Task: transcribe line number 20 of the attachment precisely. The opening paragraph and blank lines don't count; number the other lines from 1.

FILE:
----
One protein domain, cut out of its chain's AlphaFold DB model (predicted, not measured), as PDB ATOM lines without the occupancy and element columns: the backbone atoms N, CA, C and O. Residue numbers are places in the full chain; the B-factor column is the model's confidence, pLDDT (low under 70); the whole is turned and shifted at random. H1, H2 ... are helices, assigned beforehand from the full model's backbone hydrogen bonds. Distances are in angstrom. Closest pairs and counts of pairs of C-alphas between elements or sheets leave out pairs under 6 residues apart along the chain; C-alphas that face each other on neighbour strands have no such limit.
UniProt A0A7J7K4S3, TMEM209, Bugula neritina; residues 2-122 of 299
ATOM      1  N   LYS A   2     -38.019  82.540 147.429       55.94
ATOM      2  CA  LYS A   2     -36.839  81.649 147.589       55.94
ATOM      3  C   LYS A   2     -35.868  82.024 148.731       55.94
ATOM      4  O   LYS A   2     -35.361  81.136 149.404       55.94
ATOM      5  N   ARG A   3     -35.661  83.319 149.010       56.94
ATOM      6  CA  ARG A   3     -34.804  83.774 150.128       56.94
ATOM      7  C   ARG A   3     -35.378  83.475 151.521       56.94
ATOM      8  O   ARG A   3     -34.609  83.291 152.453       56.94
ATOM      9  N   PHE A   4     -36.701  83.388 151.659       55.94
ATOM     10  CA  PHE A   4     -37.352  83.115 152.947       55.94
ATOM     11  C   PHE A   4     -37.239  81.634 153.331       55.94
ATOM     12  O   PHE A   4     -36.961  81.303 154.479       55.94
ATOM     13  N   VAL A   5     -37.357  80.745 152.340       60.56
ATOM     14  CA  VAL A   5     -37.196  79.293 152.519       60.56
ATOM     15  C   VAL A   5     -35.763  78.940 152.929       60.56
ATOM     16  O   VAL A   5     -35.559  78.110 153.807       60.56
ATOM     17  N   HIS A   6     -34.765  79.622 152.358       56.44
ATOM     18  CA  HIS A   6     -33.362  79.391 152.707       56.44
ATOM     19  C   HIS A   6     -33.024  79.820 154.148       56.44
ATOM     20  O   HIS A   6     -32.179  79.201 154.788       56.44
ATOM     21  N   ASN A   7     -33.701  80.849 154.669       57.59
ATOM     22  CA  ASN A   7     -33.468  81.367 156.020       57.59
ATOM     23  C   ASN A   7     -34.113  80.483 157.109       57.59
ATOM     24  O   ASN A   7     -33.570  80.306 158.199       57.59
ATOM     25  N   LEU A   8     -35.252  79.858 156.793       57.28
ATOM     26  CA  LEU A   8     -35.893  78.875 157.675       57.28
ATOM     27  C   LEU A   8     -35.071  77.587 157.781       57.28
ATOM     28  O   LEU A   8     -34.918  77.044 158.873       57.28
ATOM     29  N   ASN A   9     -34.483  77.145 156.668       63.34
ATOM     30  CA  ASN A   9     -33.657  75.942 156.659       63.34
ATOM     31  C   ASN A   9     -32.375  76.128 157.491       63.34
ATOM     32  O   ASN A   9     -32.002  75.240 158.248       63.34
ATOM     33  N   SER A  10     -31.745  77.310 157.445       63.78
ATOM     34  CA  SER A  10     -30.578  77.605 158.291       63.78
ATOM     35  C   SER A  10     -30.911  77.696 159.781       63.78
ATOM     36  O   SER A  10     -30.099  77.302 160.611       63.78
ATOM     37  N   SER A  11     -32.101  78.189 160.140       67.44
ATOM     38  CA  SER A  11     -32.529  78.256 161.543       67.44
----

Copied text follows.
ATOM     19  C   HIS A   6     -33.024  79.820 154.148       56.44